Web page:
2. Designing for change. Designing for change improves enterprise flexibility and responsiveness.  Simultaneously, it dramatically reduces enhancement/maintenance cost, time, and effort to accommodate change.  Designing for change is amplified by using the twin concepts of independent variables that decouple objects that can change independently; and the concept that requires modeling object primitives from composites of primitives.
  3. Aggregate resources. Every enterprise has three aggregate resources – establishments, organization, and projects.  It turns out that every enterprise has establishments (at least one), an organization structure, and uses projects for managing (planning and controlling) the allocation of revenue-producing resource (product or service) and cost-producing supporting resources (labor, equipment, materials, funds, etc.).

Reduction in IT costs and delivery lead time.  By eliminating redundant data, collecting and storing one fact in one place, and effectively and efficiently achieving enterprise-wide reuse of high quality data and application logic, IT costs and effort are significantly reduced and the lead times shortened substantially.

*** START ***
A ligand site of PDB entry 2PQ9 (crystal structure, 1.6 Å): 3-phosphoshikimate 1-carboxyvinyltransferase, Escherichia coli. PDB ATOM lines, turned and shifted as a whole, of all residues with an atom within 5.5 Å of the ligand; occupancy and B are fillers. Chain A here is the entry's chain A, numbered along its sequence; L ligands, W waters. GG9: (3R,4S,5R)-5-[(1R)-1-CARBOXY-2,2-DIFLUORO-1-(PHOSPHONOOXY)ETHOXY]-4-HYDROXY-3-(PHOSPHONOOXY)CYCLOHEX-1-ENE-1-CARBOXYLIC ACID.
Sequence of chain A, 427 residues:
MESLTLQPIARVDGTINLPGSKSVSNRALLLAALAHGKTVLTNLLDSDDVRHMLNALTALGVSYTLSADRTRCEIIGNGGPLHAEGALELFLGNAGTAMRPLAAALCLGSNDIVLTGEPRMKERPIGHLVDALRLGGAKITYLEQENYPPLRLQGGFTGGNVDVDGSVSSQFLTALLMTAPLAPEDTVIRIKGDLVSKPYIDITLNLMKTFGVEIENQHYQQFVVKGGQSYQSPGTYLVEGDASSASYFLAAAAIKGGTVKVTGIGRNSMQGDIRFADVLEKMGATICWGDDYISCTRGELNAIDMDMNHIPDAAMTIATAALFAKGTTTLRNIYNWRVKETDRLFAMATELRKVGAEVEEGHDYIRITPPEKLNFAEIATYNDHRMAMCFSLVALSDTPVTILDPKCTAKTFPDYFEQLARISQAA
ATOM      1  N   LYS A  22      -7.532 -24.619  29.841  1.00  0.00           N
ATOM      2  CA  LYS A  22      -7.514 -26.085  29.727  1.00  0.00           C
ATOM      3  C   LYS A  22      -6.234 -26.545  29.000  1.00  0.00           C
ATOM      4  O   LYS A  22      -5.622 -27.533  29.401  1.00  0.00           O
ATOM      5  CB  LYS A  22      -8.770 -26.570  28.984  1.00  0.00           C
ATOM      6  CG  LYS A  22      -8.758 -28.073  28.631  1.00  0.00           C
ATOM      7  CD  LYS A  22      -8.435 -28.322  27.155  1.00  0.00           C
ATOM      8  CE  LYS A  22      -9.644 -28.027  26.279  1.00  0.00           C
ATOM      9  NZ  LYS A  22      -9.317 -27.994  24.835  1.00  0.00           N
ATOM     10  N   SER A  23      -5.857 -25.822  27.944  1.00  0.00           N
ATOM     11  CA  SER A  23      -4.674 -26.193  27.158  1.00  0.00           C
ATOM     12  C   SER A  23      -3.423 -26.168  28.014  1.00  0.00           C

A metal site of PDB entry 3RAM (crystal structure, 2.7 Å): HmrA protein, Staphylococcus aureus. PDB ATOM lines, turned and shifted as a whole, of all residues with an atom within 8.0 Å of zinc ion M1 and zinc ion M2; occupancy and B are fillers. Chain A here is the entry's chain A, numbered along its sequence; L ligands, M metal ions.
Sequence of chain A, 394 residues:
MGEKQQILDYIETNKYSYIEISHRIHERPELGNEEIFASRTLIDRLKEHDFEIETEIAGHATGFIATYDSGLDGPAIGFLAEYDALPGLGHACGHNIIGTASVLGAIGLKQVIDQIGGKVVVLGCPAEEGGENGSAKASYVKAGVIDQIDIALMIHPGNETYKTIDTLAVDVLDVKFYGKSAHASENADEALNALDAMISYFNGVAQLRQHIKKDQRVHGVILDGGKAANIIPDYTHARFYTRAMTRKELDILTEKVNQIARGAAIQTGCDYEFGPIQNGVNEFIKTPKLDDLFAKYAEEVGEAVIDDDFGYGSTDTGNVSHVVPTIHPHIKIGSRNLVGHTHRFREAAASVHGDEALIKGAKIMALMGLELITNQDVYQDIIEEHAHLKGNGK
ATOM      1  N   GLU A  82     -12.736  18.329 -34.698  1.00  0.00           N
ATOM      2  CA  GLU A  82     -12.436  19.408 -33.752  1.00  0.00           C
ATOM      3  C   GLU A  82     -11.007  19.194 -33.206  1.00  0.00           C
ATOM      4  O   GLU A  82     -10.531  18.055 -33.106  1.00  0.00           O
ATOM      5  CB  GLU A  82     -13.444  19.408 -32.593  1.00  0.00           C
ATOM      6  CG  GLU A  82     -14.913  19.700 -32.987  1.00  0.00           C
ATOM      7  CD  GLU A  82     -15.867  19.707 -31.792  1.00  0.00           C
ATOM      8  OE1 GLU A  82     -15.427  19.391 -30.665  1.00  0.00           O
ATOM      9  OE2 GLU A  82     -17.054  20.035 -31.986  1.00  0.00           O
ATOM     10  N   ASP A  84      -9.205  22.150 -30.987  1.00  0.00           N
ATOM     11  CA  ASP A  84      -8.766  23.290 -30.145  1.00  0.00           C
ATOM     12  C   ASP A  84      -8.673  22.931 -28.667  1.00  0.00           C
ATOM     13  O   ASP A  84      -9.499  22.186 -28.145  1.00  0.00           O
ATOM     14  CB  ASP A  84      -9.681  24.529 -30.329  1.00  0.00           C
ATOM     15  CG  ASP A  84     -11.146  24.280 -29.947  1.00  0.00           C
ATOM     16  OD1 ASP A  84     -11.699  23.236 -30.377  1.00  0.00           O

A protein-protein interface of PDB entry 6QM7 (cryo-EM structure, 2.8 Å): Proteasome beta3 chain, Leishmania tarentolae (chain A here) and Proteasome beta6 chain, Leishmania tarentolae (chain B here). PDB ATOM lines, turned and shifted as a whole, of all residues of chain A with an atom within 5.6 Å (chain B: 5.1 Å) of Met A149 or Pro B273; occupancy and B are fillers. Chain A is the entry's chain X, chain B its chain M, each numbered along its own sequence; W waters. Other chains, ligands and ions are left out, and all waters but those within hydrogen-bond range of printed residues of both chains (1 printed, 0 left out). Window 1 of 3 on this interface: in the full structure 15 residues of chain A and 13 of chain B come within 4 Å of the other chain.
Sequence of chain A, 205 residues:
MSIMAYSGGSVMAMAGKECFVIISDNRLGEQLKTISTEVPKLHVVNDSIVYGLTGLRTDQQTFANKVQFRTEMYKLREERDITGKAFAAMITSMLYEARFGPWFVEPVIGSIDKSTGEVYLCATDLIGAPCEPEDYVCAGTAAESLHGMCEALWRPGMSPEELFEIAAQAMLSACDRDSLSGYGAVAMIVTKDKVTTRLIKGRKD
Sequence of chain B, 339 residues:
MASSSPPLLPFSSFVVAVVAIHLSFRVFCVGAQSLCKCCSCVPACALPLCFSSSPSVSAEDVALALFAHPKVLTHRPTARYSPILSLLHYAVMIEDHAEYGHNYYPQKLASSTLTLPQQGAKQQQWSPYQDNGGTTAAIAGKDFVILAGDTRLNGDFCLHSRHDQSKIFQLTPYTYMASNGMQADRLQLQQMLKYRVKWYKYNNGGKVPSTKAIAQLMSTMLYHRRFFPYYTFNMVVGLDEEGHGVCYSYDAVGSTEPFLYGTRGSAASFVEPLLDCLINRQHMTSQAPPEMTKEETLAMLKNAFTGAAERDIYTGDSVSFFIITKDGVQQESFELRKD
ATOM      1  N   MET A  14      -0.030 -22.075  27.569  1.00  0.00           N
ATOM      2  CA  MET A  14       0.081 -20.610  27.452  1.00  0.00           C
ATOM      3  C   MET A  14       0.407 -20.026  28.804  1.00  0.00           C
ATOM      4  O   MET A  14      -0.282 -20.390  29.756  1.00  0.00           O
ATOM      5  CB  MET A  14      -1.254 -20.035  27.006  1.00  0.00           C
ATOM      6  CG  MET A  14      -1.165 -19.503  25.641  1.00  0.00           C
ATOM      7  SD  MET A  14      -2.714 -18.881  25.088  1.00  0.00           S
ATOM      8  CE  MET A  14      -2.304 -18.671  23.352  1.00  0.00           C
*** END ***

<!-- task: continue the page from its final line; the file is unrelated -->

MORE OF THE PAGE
1. We routinely achieve an average of 14 reuses of each attribute. This reuse of the data eliminates the time and effort to code and test for 13 occurrences of over 2000 potentially redundant attributes.
  2. By designing each attribute for reuse, each successive application implementation does not have to design, code, and test data conversions and data interfaces. The savings of cost and time continue to increase with each successive application implementation.  Over time, if you follow the EMEA, the need for project by project data conversions and data interfaces diminish and can eventually be eliminated, further reducing implementation lead times. 

The use of the EMEA to develop an enterprise architecture will provide the foundation for achieving:

  1. Alignment - with the business requirements,
  2. Integration - of data, process, and operations,
  3. Flexibility - to adapt to change,
  4. Responsiveness - in a timely manner,

AND also dramatically improve:

  1. Data integrity, and
  2. Process consistency,

WITH the benefits of dramatically:

  1. Lower cost,
  2. Shorter lead times, and
  3. Lower maintenance cost.

The EMEA will enable acquiring very high quality business systems in up to one-third to one-half the time.

The EMEA will enable you to implement many business changes in hours, days, and weeks instead of months and years.

The EMEA will enable you to acquire very high quality business systems at:

  1. One-fifth the cost of traditionally developed systems, and
  2. One-third the cost of purchased packages!